Then I blend the edges in with earth-colored Sculptamold - just enough to blend the rocks into the hillsides. 
Once the texture is added and the trees are placed the scene is starting to shape up. 


Then I carved the hillsides behind the track in Everett and painted the first layer of the background hills. 

With the trees on the hillside behind Everett. 

Tuesday, September 1, 2015

Portlandia Report

Just got back from the NMRA national in Portland. Actually, we got back Sunday night, but have only just now started to get caught up on things like this blog.   
We had a great time - Portland is a fascinating place. I'd say it was weird. Apparently, the locals know this ...
Couple of highlights of the trip included spending the day in the car with Bernie and Dale Miller taking in the Layout Design SIG tour....I'm sure we drove Dale nuts but he was a good sport about it. (For the record, we warned him...)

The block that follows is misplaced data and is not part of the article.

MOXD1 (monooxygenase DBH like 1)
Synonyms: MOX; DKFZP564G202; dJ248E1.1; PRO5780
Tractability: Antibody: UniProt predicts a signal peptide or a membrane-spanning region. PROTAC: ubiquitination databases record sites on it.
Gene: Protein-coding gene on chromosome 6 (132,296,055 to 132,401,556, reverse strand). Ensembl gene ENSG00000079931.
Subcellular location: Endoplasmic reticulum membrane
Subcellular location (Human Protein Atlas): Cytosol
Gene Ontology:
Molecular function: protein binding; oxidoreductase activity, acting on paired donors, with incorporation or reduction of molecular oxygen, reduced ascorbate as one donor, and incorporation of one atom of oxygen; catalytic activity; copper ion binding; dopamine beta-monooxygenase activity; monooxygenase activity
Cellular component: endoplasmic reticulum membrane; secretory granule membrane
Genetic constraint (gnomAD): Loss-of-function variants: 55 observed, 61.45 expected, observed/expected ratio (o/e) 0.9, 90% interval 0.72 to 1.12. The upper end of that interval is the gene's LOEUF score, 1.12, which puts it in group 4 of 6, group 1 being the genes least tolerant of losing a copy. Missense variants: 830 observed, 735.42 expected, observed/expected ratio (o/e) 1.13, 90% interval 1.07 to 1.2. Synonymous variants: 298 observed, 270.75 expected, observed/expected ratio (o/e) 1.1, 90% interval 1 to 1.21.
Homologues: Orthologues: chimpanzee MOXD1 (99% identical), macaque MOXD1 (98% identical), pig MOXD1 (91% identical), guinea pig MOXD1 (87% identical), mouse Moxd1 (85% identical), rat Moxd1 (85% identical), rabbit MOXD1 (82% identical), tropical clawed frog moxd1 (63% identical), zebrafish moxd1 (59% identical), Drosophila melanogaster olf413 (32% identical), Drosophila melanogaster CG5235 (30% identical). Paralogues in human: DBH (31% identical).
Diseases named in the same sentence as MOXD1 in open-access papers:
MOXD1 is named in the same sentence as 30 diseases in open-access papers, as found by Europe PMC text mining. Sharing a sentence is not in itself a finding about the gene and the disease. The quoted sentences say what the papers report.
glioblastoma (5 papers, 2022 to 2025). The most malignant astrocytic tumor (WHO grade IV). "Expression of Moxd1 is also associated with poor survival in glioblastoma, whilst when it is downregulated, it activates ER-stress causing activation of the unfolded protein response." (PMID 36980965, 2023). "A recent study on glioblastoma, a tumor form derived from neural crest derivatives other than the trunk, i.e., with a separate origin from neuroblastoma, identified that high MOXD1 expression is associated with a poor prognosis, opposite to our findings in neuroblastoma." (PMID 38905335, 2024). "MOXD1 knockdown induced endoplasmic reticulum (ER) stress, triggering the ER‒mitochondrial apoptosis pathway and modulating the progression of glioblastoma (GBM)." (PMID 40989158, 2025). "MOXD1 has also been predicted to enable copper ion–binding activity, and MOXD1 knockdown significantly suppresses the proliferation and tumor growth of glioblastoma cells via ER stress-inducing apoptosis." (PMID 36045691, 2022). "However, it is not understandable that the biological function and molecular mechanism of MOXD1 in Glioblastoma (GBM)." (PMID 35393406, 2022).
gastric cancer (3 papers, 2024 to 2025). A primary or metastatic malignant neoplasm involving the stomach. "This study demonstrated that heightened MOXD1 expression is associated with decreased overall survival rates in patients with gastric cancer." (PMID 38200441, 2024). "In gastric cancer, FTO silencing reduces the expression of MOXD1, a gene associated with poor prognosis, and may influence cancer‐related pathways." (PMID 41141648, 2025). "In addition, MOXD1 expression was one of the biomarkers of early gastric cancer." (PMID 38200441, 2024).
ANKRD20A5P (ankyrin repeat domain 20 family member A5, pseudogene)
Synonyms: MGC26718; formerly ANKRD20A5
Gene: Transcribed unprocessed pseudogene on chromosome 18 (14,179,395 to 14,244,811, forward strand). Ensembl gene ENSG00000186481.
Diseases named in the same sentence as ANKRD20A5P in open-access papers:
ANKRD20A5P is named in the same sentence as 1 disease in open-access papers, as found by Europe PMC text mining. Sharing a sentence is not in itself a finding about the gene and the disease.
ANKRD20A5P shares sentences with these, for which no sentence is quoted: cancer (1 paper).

We saw some neat layouts on the tour - including a huge 40x40 foot GN layout - with this neat yard


Bernie couldn't help reminding me what I could do with White River Junction in such a space! Photos of these huge home layouts (come to think of it, ALL the layouts, with the exception of the one with the car float described below, were pretty big!) were immediately texted to our wives as part of an ongoing spousal convincing strategy…to date such efforts haven't panned out all that well - but there's always hope! 
Another highlight of the SIG tour was a double-deck layout with a car float on the lower deck connecting to a branch on the upper deck - the entire harbor section could be raised or lowered to move cars between the two sections. Quite neat, and very effective!